Wall to wall: I was born in 1956, in Wallasey, England. If you take a ferry across the Mersey, as the song goes, you’re there. Significantly, the ferry goes past Liverpool’s Shanghai Bund-like waterfront to a place with “wall” in its name, so perhaps I was destined for China.
I was schooled at St Aidan’s where the headmaster, Reverend J.P. Macmillan, or “Maccie” as he was known to us, maintained an unconventional approach to teaching. Every week we’d go on excursions, visiting churches, castles or farms. This engendered an appreciation of learning by experience – fieldwork, essentially.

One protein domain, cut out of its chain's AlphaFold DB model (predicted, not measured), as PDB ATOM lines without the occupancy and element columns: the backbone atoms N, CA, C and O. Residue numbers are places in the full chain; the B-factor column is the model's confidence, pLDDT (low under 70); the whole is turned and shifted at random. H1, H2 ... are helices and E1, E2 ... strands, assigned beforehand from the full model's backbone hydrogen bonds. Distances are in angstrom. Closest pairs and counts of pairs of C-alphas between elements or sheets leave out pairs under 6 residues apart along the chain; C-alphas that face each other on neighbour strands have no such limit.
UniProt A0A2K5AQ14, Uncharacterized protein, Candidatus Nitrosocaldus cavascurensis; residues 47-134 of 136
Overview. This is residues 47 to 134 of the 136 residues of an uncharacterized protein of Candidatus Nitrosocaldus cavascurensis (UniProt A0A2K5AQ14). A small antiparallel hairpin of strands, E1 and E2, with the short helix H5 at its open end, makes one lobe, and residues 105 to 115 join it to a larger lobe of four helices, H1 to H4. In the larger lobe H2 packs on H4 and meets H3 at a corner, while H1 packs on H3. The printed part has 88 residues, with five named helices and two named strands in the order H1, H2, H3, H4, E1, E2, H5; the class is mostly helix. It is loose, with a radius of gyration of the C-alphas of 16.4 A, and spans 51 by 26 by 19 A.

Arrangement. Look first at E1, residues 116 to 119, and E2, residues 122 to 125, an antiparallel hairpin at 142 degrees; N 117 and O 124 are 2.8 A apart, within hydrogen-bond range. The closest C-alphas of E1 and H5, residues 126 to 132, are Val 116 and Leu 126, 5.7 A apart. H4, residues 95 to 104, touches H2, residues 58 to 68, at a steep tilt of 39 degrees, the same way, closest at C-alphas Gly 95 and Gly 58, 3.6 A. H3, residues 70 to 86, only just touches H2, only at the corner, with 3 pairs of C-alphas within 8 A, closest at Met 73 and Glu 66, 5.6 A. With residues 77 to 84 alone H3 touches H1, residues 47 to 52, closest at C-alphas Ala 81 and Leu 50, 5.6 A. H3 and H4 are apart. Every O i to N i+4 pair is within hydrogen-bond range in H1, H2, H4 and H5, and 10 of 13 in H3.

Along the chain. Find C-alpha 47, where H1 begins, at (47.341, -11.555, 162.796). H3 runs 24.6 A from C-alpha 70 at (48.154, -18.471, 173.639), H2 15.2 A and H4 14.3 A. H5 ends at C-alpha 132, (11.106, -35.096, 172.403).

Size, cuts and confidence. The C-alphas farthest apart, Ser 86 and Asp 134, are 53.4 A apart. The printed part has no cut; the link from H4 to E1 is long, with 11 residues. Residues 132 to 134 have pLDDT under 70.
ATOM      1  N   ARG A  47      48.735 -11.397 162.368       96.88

We were also taught subjects without boundaries: history, geography and science were fused into one, which has helped me take a multidisciplinary approach to understanding the Great Wall. Maccie always told us to have three books by our bedsides, a Bible, a prayer book and an atlas. I first saw the wall marked as a symbol in my bedside atlas. I must have been 11 when I told my class that I was going to China to see the Great Wall.